In a perfect world, all charitable donations by businesses would be tax deductible. Unfortunately, there are caveats that entrepreneurs must know
It seems like tax law is always changing. As an entrepreneur, you’re tasked with keeping up so that your business follows all regulations while making sure you understand all of the tax breaks available to you.
The treatment of charitable contributions is an area of tax law that can be particularly complex and hard to understand. While tax benefits aren’t always reasons to start giving to charity, deductions have existed for many years for some charitable contributions.
What are the caveats, and what contributions are deductible? Here’s an overview of what the IRS has to say, as well as recent changes implemented in 2019.
Itemizing to deduct
Perhaps the first thing you should know is that charitable donation deductions are only applicable if you decide to itemize your deductions on your tax return. Many taxpayers take the standard deduction, as it’s often higher than a potential itemized deduction. However, charitable contributions can only be deducted if the taxpayer decides to itemize instead of taking that standard deduction (a figure which was raised by the Tax Cuts and Jobs Act).
If you’re itemizing and made charitable contributions, you can deduct up to 50 percent of your adjusted gross income (AGI)—but in some cases, limitations apply to the tune of 20 and 30 percent. If property is donated, the full fair market value may be deducted, thought adjustments may apply if the property’s value has appreciated.
Types of applicable donations
Qualifying contributions by either corporations or individuals can be cash, financial assets, or property, such as real estate.
The IRS lists the following types of organizations as qualifiable to be considered charitable contributions:
- A donation made for public purposes to the U.S., a state, or U.S. possession or political subdivision thereof
- An organization (community chest, corporation, trust, fund, or foundation) that operates exclusively for charitable, religious, educational, scientific, or literary purposes, prevents cruelty to children or animals, and is organized or created in the U.S.
- A religious organization such as a church or synagogue
- An organization for war veterans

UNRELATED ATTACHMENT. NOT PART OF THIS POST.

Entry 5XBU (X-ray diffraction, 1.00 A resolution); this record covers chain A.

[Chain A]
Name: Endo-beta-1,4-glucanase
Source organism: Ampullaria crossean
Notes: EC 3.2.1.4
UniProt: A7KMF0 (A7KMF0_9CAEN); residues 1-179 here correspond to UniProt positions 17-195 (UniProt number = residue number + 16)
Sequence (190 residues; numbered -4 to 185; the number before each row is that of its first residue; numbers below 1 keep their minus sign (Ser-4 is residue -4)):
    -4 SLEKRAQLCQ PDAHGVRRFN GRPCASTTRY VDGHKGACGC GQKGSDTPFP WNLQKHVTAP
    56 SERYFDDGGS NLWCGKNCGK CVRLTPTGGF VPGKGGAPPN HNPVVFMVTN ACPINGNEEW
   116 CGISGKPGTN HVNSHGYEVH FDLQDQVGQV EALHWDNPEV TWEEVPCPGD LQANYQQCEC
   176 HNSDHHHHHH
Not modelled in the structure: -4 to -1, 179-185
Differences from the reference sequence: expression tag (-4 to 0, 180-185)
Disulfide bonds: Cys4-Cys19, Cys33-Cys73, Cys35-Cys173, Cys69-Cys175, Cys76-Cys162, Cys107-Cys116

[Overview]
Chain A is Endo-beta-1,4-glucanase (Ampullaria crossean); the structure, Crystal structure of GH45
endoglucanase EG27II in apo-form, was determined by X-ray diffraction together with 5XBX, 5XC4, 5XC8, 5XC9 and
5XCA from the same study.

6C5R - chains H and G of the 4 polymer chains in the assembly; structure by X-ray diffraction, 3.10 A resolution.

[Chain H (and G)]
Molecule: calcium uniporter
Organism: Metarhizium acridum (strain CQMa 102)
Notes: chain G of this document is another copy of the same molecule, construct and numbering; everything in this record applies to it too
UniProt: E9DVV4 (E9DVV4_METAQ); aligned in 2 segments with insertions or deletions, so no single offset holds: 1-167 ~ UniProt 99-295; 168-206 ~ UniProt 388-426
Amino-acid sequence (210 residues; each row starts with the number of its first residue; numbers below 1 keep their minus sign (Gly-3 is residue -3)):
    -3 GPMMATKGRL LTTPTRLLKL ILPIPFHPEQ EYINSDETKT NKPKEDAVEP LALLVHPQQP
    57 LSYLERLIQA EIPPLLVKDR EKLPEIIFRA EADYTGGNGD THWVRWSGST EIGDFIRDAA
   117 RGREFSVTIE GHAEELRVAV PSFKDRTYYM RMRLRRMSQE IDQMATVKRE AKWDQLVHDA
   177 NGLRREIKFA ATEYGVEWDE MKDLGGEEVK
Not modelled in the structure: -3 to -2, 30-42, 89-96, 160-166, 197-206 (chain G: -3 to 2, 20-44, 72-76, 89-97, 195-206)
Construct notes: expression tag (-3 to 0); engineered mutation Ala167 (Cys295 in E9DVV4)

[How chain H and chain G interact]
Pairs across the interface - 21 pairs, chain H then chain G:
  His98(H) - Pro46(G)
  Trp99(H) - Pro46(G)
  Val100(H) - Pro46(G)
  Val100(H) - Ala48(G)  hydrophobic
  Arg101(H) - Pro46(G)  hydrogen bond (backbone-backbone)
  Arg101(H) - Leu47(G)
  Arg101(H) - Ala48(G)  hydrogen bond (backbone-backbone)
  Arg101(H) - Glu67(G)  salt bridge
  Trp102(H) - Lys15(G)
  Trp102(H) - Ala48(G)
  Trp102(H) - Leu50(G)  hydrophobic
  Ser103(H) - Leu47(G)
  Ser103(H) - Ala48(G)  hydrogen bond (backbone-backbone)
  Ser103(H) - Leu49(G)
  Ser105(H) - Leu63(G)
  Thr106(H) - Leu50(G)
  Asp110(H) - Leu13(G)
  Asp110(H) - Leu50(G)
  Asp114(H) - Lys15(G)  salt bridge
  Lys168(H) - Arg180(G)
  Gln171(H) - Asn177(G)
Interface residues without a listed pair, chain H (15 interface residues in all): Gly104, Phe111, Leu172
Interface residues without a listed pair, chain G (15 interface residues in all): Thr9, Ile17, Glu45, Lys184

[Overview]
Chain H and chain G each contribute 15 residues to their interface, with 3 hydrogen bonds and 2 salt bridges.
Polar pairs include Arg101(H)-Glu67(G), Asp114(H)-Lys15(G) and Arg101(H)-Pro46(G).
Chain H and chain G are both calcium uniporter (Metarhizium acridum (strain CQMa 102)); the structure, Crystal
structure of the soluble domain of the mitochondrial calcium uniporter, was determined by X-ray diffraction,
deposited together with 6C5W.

- A nonprofit volunteer fire company
- A federal, state, or local civil defense organization
- A domestic fraternal society, if the contribution is used only for charitable purposes
- A nonprofit cemetery company, if the contribution is used for the care of the cemetery as a whole
These contributions have to be made before the end of the tax year.
New 2019 regulations
Earlier this year, the IRS and the U.S. Department of Treasury issued final regulations that impact charitable contributions. Taxpayers must now lower their deductions by the amount of state or local tax credits they get or expect to get in return. Taxpayers must also treat their payments in exchange for these credits as state or local tax payments.
The IRS is also offering a safe harbor to allow a taxpayer who itemizes their deductions to treat payments that are charitable contribution deductions as state or local taxes for the purposes of federal income tax on their tax return.
These final regulations went into effect on August 12, 2019, and apply to applicable contributions made following August 27, 2018.
Business expense for C corporations
The above guidelines apply to individuals and if you run a small business that is a pass-through entity (a qualifying sole proprietorship, partnership, LLC, or S corporation). If your business is a C corporation, meaning it is not a pass-through entity, it is considered separate from the business owner come tax time. Income is thus taxed at the corporate level as well, creating a potential double-taxation situation.
But one benefit of this business structure is that C corporations can actually write off charitable contributions as business expenses. And donations that are above the limit can be carried over into subsequent tax years.
Making charitable contributions is a worthy move. And while tax benefits may not always apply—especially if it’s more worth it to you to take that standard deduction—you could end up seeing benefits if you decide to itemize and have made the qualifying donations under tax law.
It’s always important to stay up to date with the latest tax changes. At Provident CPA & Business Advisors, we work with entrepreneurs like you, helping you pay the least amount of tax legally possible. We can help you understand the ins and outs of regulations and which approach will get you the most benefit when April rolls around.
Contact the team at Provident today to learn more about our tax and business services.